Thursday, June 11, 2015

Jupiter Mountain and Juno Peak

Hiked: 6/10/2015
Distance: 4.0 miles round trip on trail
Summit Elevation: 4498'
Prominence: 1077'
Elevation Gain: 1485'
Elevation Gain (in Empire State Buildings): 1.18
Round trip time: 2 hours 15 minutes
Recommended water: 48 oz.
Parking/Fees: Adventure Pass (not sure)
Difficulty: Easy

Jupiter Mountain lies well north of Santa Clarita, just north of bright blue Bouquet Reservoir. It would be my second hike of the day. It's hard to believe the Angeles National Forest stretches this far north. Jupiter stands out with a clean prominence of more than 1000'. The trailhead starts on Spunky Canyon Road near mile marker 2.68. There are no facilities at the trailhead, but there is a bench on the summit, so I don't know if you need the Adventure Pass for parking or not. I usually don't take chances. The hike starts up a dirt road to the left of the parking area. You can continue up a steep, wide firebreak on the left, or follow the road to the right where it intersects with a single track trail taking a less aggressive angle to the saddle between Jupiter Mountain and the slightly lower Juno Peak. Trails go to each peak from the saddle. I headed up the firebreak, taking the most direct approach to Jupiter. I wanted to test out some new video technology called hyperlapse, so I decided to record video of the entire hike. This was a little distracting and inconvenient. I had to break the video into pieces whenever I wanted to take a photo. Views of Bouquet Reservoir got better as I gained altitude. On the summit of Jupiter was a register can with three nearly full books stuffed into it. Quite a popular peak. There is also a bench if you want to just sit and rest or enjoy the panorama. I didn't find a benchmark.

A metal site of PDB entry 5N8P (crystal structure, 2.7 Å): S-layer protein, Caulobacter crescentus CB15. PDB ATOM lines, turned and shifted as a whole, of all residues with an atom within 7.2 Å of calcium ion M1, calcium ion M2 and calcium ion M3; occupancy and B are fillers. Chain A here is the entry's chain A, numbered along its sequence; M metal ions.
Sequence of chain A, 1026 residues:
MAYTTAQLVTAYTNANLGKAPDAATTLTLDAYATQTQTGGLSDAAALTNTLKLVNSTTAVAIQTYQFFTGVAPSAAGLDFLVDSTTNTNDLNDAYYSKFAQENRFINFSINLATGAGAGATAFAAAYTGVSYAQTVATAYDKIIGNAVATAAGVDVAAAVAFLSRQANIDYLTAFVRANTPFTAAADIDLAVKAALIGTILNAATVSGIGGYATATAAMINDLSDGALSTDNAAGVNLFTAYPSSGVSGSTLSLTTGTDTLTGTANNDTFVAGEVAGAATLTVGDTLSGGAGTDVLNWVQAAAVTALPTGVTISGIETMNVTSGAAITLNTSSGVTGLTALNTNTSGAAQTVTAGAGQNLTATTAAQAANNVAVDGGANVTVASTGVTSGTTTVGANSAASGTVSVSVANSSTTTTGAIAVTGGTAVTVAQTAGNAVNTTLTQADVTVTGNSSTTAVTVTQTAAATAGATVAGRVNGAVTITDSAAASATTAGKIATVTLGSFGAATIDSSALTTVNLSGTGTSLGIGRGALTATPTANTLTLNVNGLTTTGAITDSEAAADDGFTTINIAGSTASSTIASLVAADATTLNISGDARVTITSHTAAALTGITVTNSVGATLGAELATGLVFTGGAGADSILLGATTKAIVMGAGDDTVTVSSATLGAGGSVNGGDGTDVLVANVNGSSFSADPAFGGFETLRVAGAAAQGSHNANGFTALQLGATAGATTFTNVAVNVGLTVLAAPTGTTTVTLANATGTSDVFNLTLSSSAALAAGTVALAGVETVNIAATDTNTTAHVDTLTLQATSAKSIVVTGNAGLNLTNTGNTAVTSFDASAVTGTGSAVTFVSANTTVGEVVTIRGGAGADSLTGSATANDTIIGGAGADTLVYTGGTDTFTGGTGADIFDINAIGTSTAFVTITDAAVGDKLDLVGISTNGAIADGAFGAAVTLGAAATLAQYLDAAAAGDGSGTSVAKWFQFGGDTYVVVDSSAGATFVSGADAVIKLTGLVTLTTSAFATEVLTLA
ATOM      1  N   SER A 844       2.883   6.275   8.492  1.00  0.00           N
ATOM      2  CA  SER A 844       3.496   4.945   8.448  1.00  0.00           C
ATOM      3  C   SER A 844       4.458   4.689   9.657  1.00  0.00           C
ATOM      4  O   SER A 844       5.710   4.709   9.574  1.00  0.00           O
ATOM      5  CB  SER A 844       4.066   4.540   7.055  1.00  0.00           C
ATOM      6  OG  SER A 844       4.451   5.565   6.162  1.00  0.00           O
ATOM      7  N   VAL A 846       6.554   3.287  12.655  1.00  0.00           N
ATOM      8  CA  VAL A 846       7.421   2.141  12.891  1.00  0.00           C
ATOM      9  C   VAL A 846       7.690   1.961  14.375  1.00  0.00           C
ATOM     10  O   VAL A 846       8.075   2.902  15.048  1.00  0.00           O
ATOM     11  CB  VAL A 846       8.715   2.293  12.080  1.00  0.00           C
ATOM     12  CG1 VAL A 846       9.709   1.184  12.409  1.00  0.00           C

Jupiter Mountain with over 1000' of prominence

Trailhead off Spunky Canyon Road

Bouquet Reservoir from Jupiter Mountain summit

Jupiter Mountain summit, Juno Peak in the background

About a mile away and only 67' shorter is Juno Peak (also called Jupiter Mountain West) on the other side of the saddle. When I finished looking around Jupiter, I started down toward the saddle, then steadily climbed up to Juno. Again, I took video of the entire segment. There is nothing on the flat, sandy Juno summit. I found a pole marker northeast and just below the summit. No benchmarks or registers, but fine views just as on Jupiter. Having reached all my summits for the day, I took a food break and enjoyed the sunny views. I followed the single track trail down from the saddle to the car. My camera battery gave out on the way down so I don't have complete video of the hike. I did get enough for a good test of the hyperlapse software (linked below). The goal of hyperlapse is to speed up and smooth out choppy movement oriented video. My raw footage made that very difficult. Microsoft has a free beta version for the Windows desktop, and they also have a version for Android phones (but not Windows phones yet!?). There are other good software choices for iPhones. Phones might have trouble processing large videos, both in terms of CPU and storage. My test used the Microsoft desktop version which is still in beta mode. I think the hyperlapse video turned out OK. Regardless, it was a fun little hike after Mendenhall and another one crossed off the list.

Jupiter Mountain from Juno Peak

Juno Peak summit pole marker, Green Valley below

Climbing Jupiter Mountain

From Jupiter Mountain to Juno Peak

No comments:

Post a Comment